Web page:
Slack accuses Microsoft of illegally harming competition with team consolidation
The grouping can be remarkably powerful strategy, perhaps even too much powerful in some cases. This strategy is at the heart of a formal antitrust complaint filed in the European Union by Soft (NYSE: WORK), alleging that Microsoft (NASDAQ: MSFT) violates competition laws by including Teams in its ubiquitous Office suite. Microsoft has become Slack’s biggest competitor amid the growing popularity of the latter platform in recent years, which only accelerated during the COVID-19 pandemic.
The complaint is also eerily reminiscent of similar skirmishes between technology companies.
Group teams in Office
Slack CEO Stewart Butterfield has dismissed the competitive threat Microsoft posed several times since Slack went public. “There are still a lot of people choosing Slack, despite the fact that they have teams bundled together for free,” Butterfield said at the end of last year.
“We are confident that we will win on the merits of our product, but we cannot ignore illegal behavior that denies customers access to the tools and solutions they want,” said Jonathan Prince, Head of Communications and Slack policies, in a statement. “Slack threatens Microsoft’s grip on business email, the cornerstone of Office, which means Slack threatens Microsoft’s lockdown on business software.”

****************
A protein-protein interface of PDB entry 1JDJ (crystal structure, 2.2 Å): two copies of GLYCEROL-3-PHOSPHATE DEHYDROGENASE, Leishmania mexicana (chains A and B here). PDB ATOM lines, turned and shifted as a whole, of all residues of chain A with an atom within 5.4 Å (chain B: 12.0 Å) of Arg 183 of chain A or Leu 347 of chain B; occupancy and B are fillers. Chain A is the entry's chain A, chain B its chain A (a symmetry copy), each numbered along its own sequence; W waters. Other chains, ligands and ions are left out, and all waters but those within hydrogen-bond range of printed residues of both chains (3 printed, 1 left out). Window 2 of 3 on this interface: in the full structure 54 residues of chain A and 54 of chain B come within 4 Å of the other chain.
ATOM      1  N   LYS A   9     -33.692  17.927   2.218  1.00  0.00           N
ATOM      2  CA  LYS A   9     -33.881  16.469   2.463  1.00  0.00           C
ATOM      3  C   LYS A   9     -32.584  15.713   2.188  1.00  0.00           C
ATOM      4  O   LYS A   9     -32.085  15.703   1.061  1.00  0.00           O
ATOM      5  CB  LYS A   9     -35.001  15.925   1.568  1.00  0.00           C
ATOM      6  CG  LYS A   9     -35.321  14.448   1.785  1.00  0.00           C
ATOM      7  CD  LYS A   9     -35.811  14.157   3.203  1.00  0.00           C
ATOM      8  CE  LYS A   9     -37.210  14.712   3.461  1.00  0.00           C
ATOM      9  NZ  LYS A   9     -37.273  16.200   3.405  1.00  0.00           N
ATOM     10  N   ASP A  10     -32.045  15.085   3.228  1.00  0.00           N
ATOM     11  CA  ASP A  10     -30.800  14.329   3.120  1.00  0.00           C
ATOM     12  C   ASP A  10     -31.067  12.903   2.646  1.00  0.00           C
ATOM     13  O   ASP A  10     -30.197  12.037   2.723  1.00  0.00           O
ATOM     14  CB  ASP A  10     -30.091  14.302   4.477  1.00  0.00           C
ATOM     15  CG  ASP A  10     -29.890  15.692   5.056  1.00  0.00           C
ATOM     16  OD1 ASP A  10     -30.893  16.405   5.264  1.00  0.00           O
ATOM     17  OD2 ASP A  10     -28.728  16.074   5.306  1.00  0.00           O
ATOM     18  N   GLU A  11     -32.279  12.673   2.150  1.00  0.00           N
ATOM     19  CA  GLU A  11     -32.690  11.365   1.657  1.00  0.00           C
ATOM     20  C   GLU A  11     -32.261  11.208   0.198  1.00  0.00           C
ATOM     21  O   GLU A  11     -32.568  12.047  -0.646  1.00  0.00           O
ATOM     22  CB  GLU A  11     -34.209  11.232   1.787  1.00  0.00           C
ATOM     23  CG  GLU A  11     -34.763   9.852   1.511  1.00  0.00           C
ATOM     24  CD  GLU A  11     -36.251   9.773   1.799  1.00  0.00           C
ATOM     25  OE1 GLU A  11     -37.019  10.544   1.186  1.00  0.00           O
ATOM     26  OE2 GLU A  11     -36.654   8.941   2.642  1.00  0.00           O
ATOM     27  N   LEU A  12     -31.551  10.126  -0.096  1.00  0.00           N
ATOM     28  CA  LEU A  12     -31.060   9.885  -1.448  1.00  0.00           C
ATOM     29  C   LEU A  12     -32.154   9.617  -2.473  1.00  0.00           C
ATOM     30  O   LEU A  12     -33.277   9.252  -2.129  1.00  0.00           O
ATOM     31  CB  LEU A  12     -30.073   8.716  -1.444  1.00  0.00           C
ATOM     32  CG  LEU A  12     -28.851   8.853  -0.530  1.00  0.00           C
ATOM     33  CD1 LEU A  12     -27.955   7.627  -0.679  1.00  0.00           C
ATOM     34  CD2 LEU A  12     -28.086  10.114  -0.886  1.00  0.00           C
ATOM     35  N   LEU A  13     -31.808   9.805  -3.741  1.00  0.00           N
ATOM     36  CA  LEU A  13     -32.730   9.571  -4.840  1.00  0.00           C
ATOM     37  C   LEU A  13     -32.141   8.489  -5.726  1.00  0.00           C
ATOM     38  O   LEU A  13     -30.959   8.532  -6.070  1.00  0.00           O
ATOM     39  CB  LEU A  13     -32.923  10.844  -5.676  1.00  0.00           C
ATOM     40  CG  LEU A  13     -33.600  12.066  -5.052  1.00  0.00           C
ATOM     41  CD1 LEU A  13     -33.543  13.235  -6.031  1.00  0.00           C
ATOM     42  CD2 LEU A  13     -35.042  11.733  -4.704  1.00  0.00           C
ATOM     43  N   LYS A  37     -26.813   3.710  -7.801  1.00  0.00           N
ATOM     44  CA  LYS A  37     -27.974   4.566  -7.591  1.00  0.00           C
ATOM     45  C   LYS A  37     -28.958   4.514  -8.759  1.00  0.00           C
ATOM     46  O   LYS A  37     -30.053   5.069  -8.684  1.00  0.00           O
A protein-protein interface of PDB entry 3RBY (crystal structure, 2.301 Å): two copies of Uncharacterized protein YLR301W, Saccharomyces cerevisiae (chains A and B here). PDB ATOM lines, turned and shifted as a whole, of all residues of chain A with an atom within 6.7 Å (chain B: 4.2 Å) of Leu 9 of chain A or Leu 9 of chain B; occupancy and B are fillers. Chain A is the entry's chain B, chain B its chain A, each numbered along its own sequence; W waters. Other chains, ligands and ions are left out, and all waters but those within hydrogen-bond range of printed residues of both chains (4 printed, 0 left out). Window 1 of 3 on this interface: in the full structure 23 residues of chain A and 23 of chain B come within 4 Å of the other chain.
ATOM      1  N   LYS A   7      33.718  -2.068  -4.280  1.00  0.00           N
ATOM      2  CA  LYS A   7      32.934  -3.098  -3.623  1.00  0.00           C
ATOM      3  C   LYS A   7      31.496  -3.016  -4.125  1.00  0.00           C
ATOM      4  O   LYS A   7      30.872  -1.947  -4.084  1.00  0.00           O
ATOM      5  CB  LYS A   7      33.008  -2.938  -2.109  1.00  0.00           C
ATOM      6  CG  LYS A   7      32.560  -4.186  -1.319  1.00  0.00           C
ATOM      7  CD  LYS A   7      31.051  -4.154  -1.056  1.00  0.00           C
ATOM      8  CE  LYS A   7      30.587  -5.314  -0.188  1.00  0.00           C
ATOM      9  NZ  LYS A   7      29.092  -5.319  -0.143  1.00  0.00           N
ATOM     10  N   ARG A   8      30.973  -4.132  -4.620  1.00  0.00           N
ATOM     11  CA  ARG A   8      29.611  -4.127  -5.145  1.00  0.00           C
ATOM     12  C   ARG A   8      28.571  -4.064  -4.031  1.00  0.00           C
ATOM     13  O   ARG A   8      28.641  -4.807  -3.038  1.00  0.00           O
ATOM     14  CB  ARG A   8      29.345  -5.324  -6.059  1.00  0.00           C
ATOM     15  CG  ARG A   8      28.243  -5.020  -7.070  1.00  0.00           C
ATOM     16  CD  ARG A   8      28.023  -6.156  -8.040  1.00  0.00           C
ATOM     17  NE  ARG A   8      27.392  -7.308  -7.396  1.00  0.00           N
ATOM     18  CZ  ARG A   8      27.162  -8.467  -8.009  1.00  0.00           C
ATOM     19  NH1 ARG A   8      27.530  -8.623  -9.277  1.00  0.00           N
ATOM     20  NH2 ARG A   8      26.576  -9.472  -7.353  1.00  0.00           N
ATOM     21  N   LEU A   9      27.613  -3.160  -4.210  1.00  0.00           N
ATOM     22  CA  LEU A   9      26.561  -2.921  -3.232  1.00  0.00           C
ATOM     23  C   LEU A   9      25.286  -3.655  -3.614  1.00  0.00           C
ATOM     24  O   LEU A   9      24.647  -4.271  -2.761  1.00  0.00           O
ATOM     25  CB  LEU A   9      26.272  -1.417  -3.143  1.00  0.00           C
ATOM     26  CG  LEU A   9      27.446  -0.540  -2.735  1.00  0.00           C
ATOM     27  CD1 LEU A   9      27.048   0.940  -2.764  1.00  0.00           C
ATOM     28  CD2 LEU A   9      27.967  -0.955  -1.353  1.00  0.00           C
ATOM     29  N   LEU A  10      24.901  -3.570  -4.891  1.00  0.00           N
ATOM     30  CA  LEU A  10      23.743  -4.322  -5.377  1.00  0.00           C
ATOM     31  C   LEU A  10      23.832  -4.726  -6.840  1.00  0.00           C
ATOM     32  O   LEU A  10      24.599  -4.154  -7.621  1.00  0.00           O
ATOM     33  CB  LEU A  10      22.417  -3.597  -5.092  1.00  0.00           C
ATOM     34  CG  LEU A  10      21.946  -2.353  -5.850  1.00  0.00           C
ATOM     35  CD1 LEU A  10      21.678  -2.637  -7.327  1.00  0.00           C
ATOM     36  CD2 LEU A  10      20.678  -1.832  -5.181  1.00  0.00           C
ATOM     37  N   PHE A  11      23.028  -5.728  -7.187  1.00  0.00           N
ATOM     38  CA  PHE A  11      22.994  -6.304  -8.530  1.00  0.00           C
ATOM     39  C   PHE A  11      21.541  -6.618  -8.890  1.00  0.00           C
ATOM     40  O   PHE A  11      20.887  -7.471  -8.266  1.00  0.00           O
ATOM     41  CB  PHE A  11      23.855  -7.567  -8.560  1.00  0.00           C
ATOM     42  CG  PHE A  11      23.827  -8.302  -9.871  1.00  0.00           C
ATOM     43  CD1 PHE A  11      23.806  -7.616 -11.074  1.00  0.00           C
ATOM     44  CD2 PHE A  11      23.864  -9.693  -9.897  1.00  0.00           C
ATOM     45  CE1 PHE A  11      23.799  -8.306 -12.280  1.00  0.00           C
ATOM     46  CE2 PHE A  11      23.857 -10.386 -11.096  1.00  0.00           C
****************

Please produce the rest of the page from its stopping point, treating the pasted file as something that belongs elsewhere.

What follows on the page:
Teams is included with Office and often launches when a work PC is started, which Slack has argued previously has the effect of inflating Teams users and other engagement metrics. The upstart challenger alleges that Office customers cannot remove Teams and that the policy hides “the true cost to corporate customers.”
The story repeats itself
If this all sounds somewhat familiar to you, it’s because Microsoft used a similar tactic in the late 90s as Internet browsers became one of the most critical software applications for users. At the time, Microsoft took advantage of the dominance of Windows to consolidate Internet Explorer in an attempt to undermine Netscape Navigator.
Microsoft lost one of the biggest antitrust cases in US history in the browser wars, before being slapped with a $ 730 million fine by the European Commission over a decade later for a similar practice which the company attributed to a technical error. This story is not lost on Slack.
“Microsoft is going back to its past behavior,” added David Schellhase, general counsel for Slack. “They created a weak imitator product and linked it to their dominant Office product, forced it to install it and block its removal, a carbon copy of their illegal behavior during the ‘browser wars’.”
Separately, Alphabet (NASDAQ: GOOG) (NASDAQ: GOOGL) The Google subsidiary was fined a massive $ 5 billion in 2018 for bundling its own services with Android. In addition to preinstalling its own applications, the search giant has reportedly used the Google Play Store as leverage to prevent smartphone makers from making smartphones running modified (“forked”) versions of Android.
In other words, there is precedent that extreme bundling strategies can in some cases violate antitrust laws when used by dominant companies. The ball is now in the European Commission’s court to see if Microsoft has once again crossed the legal limits.
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